I graduated with a degree in history. I chose the major because:
1. I liked history, when it came time to declare, most of my classes were in history.
2. Its a good major if you want to go to law school, which I thought I did at the time.
3. What better degree for a romance writer, the other career I aspired to?
My focus was the colonial south and I spent a few months in Williamsburg, VA studying the era. Oh, I loved it. I couldn't wait to write my great, dramatic romance novel encompassing a period and location I adored.
A few years later, I did write my novel. I took my knowledge and experience studying colonial America and set my book in Virginia in 1752. Okay, I won't candy-coat the truth. The book reeked. Oh man, it was not good. But at the time I thought it was pretty good. So with perky optimism I submitted it to agents. Before they could actually find out how bad my book was, they flat out said novels set in colonial America did not sell.
Now, a bit more jaded, I've found there are only two periods in history and two countries as far as publishers are concerned. It seems every historical is set either in medieval England or Scotland or set in Regency London. France exists to provide that pesky Napoleonic war so we could have Regency spy heroes.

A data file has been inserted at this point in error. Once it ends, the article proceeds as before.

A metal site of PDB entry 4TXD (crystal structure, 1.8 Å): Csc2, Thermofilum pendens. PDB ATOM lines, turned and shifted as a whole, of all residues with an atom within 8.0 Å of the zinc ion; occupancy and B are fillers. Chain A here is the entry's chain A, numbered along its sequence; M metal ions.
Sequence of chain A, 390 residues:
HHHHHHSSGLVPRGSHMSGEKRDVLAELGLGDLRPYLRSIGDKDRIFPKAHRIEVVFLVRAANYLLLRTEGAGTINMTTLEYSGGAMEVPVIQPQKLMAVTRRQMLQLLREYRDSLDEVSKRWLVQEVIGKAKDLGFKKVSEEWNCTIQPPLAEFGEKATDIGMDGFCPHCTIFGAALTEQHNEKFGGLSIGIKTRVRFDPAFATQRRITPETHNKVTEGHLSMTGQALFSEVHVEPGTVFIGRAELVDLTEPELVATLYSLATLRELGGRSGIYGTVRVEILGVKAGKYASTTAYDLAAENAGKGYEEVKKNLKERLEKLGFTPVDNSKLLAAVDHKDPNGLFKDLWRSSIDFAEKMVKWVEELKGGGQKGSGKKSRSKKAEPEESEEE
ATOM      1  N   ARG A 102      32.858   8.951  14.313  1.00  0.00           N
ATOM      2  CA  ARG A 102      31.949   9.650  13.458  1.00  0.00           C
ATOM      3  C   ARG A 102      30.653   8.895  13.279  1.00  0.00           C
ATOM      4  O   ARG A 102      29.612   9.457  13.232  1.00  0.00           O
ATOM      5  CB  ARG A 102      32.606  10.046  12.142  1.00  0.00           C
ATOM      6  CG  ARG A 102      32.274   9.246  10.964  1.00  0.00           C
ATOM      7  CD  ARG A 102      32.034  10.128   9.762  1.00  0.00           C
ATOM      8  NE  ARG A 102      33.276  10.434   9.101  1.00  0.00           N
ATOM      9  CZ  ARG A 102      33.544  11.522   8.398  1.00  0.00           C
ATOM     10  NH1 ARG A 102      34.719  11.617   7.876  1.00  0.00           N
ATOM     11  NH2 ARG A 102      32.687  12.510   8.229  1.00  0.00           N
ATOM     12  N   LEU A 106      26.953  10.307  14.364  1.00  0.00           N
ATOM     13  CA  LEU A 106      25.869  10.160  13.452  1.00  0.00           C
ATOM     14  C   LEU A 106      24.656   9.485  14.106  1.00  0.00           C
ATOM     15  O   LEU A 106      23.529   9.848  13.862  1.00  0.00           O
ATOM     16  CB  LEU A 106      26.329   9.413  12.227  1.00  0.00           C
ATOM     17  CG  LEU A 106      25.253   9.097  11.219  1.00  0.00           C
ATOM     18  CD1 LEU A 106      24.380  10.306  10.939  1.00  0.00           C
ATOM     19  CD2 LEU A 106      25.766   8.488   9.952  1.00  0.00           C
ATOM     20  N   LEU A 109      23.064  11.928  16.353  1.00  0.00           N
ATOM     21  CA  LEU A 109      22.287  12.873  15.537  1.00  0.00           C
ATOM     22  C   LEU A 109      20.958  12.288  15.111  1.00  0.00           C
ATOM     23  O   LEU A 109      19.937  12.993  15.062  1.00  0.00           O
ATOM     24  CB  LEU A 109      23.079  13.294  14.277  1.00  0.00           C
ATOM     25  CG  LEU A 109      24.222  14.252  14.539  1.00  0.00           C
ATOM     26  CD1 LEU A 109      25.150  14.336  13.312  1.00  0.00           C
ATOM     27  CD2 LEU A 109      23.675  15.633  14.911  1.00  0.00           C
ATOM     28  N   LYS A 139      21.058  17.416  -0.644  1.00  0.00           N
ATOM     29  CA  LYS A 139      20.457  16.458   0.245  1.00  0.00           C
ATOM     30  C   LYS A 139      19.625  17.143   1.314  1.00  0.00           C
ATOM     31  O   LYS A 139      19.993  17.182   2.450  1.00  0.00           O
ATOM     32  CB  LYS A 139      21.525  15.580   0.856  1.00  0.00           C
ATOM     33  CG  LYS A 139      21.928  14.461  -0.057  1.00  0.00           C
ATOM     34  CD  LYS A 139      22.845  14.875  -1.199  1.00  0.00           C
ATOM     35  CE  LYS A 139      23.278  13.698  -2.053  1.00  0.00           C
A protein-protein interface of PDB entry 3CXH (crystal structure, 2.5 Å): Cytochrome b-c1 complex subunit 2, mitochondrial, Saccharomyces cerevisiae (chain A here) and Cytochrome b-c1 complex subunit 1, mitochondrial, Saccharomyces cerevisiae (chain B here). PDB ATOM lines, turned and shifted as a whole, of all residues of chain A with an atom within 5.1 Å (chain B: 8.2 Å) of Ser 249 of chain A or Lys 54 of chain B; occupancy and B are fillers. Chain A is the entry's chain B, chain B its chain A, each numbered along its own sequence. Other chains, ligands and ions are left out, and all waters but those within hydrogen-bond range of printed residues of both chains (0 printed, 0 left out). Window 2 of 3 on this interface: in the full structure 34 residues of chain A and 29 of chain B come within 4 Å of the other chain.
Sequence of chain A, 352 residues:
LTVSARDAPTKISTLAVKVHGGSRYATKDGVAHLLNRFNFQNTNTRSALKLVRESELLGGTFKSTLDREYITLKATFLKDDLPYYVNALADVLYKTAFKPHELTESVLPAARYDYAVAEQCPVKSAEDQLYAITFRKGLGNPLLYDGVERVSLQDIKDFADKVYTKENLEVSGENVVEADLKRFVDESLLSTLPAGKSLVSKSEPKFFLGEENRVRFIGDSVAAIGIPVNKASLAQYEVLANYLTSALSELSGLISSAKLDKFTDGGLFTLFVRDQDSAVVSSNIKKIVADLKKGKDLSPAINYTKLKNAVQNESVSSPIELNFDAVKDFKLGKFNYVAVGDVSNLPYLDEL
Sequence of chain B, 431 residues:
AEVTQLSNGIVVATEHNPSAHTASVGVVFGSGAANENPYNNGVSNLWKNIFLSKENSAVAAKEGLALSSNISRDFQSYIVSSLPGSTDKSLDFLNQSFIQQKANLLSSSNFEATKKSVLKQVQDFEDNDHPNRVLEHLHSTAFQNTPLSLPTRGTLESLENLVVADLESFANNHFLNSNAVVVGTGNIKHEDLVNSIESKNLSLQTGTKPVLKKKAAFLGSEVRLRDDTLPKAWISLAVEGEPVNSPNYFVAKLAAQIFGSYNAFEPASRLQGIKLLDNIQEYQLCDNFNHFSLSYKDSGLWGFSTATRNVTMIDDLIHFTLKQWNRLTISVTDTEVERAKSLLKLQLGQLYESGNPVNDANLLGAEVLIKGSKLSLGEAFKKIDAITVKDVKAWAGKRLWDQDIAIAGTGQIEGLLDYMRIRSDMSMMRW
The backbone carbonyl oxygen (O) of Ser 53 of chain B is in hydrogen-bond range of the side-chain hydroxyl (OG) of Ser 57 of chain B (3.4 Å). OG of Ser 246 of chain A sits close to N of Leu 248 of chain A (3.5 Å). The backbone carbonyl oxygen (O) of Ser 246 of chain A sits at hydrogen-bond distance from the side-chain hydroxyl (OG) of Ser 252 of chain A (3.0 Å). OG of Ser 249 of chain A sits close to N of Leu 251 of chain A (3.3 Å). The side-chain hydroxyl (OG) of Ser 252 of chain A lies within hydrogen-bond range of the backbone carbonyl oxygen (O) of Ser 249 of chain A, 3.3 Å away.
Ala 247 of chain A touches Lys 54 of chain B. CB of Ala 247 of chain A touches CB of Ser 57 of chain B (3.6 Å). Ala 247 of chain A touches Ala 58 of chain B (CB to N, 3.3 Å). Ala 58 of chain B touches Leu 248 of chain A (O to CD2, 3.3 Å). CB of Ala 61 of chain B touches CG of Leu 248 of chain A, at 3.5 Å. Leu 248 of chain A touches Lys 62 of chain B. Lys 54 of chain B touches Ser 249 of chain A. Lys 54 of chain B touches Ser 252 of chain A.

I know I'm being extreme. There are other books out there written in different time periods and places, but they aren't the norm.
Yeah, this is an old argument that gets rehashed time and time again. But I do wish it would change. I'd hoped when "The Patriot" came out there would be a revived interest in colonial-Revolutionary America (although by the end of the film I was rooting for the redcoats. Wasn't Jason Isaacs a hottie?). But it didn't happen.
I have buckled under the pressure and my current WIP takes place in the Regency era although out stubbornness I set it in 1808 which technically is not the Regency. And as I look towards the end of my WIP and my next project, I can't help but long to return to Virginia and write about pocket hoops and would-be patriots.
Sorry, after writing this blog, I thought of a whole other part.
As a reader, I have found myself drifting away from historical romance. Funny, because when I first started reading romance I only read historicals. I started reading in the early '80's during the days when Woodiwiss, Busbee, Wilde & Lindsey were royalty. Lindsey was all over the historical atlas and part of the fun was never knowing where she was going to take you. Busbee settled in the south in the early days of the Republic and mixed in the troubled political climate of the era with her sweeping romances. Does anyone remember Eleanora Brownleigh and the way in which she brought the elegance of the the early 20th century alive to her readers?
It seems the choices for readers have been funneled down. Not that there aren't great authors, but I feel like the choices are limited with regards to variety.